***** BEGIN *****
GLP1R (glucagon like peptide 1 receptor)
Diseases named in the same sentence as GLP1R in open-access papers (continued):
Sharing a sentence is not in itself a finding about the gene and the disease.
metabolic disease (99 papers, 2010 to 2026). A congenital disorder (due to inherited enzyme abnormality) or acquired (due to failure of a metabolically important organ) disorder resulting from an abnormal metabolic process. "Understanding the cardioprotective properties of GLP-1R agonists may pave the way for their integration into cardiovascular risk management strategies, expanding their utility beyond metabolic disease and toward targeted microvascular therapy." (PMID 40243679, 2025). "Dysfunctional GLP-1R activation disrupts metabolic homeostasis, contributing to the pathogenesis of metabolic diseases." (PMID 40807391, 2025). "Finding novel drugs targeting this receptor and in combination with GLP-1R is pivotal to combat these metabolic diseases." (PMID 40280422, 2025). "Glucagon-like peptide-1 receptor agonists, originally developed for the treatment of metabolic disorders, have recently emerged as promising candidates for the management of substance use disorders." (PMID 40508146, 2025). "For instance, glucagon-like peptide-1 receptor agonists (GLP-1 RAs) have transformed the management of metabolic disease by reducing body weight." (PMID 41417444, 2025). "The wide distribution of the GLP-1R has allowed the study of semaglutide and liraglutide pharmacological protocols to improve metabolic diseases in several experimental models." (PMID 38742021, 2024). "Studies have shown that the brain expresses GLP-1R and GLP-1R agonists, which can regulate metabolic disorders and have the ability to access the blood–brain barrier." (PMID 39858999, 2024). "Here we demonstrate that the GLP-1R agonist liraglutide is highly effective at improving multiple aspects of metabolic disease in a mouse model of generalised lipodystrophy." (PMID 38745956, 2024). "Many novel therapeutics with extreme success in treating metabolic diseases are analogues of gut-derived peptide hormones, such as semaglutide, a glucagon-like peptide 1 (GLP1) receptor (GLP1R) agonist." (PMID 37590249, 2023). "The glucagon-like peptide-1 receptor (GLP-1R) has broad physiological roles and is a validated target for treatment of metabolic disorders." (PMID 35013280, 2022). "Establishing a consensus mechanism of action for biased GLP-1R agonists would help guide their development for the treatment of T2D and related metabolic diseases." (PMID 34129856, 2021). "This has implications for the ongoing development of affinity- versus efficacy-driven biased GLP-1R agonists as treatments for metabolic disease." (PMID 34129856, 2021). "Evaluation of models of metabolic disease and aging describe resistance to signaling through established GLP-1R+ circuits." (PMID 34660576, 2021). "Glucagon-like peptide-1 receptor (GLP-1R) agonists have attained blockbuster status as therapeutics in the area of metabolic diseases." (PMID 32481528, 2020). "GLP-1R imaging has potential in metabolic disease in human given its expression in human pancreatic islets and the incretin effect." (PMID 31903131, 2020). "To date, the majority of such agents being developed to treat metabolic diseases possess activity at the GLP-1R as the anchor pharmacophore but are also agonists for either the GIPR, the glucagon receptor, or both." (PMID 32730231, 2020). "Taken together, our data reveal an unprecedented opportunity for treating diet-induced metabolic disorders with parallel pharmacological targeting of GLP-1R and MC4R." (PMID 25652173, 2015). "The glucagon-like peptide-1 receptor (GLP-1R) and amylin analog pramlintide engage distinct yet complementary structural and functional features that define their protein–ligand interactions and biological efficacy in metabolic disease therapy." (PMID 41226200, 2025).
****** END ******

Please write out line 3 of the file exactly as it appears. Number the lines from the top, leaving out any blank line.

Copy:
Sharing a sentence is not in itself a finding about the gene and the disease.